George saunders has this ability to pair the grim with the quirky, the brutal with the bizarrely hopeful, so that his stories never tip over completely into darkness. He captures the nastiness of violence, consumerism and sexism while keeping the tone satirical—but not light—and creating that uncanny feeling of the familiar gone strange. It's...
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The Flamethrowers
A Novel
Rachel Kushner
Kushner's writing is authoritative and vivid, as exciting to read as the worlds she writes about. I could not put this down; it was intoxicating reading about a young woman making her way in worlds in which women don't usually get to exist, even in fiction. A cinematic, unstoppable, alienated and kick-fueled adventure.
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The Boy Who Swam with Piranhas
David Almond
David Almond strikes again with yet another crazily-inventive, oddly off-kilter, and utterly and bafflingly English fable about how we all really do fit in... somewhere. A must-read. (For ages 9-12) —Recommended by Jeff, City Lights Books
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Nina's Book of Little Things!
Keith Haring
Really fun art activity book. —Recommended by Tân, City Lights Books A book of imagination for the little Nina in all of us. Make a little mess, collect some little snowflakes, and draw the things a little bird might say in this book that asks its owner to make his or her mark on every page.
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The Twelve Tribes of Hattie
A Novel
Ayana Mathis
The arrival of a major new voice in contemporary fiction. A debut of extraordinary distinction: Ayana Mathis tells the story of the children of the Great Migration through the trials of one unforgettable family. In 1923, fifteen-year-old Hattie Shepherd flees Georgia and settles in Philadelphia, hoping for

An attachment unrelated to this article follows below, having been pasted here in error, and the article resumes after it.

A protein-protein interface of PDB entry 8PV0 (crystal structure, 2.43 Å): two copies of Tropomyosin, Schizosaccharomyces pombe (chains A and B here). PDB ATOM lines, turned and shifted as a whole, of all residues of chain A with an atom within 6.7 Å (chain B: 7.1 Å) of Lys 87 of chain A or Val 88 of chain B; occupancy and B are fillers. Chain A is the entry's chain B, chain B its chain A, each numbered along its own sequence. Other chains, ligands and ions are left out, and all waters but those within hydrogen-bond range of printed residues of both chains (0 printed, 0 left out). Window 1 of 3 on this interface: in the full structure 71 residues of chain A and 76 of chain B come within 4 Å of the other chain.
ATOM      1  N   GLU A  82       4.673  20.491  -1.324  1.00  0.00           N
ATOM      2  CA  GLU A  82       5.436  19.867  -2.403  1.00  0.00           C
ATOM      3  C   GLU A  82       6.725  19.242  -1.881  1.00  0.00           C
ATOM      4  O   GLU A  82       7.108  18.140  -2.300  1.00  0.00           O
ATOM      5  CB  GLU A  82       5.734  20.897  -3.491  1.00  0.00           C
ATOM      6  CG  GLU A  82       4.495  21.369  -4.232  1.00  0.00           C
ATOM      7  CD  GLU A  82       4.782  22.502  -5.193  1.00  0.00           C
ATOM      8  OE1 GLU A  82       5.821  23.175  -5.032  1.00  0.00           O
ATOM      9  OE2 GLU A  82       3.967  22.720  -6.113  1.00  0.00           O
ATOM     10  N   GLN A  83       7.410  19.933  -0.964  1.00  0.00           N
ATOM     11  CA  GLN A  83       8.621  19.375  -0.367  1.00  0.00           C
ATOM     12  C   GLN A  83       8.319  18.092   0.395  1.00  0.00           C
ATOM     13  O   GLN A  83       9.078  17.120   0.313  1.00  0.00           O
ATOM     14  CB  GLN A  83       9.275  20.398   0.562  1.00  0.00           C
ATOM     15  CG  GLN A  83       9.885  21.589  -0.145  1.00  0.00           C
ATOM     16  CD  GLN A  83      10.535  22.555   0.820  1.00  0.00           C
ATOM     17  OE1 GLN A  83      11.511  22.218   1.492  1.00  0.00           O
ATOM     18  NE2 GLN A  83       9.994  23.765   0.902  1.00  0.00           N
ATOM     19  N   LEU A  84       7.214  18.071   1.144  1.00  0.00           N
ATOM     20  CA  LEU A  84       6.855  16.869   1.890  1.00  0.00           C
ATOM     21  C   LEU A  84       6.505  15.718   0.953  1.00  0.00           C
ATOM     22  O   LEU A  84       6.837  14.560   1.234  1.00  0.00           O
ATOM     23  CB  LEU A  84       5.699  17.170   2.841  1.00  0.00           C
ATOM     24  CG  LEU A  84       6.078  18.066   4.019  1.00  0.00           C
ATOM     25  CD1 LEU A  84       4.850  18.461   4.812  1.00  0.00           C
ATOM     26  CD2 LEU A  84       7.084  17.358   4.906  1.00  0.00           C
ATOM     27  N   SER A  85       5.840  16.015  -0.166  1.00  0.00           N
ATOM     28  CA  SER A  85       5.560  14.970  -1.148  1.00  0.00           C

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The Great War
July 1, 1916: The First Day of the Battle of the Somme
Joe Sacco
From "the heir to R. Crumb and Art Spiegelman" (Economist) comes a monumental, wordless depiction of the most infamous day of World War I. Launched on July 1, 1916, the Battle of the Somme has come to epitomize the madness of the First World War. Almost 20,000 British soldiers were killed and another 40,000 were wounded that first day, and...
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Long Division
A Novel
Kiese Laymon
Kiese Laymon's debut novel is a Twain-esque exploration of celebrity, authorship, violence, religion, and coming of age in Post-Katrina Mississippi, written in a voice that's alternately funny, lacerating, and wise. The book contains two interwoven stories. In the first, it’s 2013: after an on-stage meltdown during a...
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The Last Werewolf
A Novel
Meet Jake. A bit on the elderly side (he turns 201 in March), but otherwise in the pink of health. The nonstop sex and exercise he's still getting probably contribute to that, as does his diet: unusual amounts of flesh and blood (at least some from friends and relatives). Jake, of course, is a werewolf, and with the death of his colleague...